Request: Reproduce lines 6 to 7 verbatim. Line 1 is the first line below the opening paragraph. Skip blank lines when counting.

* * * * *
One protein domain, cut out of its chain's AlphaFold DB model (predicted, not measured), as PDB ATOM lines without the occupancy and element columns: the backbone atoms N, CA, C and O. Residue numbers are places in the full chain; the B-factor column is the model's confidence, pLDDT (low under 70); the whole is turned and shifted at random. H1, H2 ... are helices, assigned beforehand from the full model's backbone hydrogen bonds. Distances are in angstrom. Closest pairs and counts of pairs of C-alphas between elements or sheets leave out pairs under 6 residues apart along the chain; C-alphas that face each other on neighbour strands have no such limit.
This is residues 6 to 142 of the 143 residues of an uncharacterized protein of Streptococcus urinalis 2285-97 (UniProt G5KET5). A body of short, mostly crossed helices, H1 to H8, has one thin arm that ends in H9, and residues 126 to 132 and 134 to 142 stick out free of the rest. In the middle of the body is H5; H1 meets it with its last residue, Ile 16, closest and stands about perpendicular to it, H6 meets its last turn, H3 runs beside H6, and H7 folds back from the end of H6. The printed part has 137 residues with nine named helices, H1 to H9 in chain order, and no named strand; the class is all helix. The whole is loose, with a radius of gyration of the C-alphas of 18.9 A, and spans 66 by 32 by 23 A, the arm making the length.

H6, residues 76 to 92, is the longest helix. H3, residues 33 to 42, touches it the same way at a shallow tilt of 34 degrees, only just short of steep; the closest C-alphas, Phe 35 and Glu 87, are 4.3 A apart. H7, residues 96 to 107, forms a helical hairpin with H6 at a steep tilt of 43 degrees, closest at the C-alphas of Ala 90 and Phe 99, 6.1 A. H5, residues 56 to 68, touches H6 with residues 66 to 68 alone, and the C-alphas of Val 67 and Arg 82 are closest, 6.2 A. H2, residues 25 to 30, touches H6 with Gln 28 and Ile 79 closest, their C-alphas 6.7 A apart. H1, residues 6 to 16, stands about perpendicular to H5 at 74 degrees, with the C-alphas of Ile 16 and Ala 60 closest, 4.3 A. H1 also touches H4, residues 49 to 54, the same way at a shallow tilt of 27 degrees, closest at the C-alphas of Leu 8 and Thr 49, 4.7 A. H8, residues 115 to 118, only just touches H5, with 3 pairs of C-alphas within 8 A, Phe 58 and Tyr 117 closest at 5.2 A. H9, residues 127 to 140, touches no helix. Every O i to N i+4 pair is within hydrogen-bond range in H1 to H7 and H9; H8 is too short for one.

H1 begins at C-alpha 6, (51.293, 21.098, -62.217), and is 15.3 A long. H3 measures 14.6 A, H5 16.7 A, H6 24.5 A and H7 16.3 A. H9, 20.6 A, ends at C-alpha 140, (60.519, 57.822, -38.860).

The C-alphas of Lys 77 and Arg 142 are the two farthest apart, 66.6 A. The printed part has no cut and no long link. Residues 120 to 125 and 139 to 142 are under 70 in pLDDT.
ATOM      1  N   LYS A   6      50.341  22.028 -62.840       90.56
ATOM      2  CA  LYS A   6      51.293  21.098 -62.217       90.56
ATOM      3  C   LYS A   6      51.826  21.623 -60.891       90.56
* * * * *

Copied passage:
ATOM      2  CA  LYS A   6      51.293  21.098 -62.217       90.56
ATOM      3  C   LYS A   6      51.826  21.623 -60.891       90.56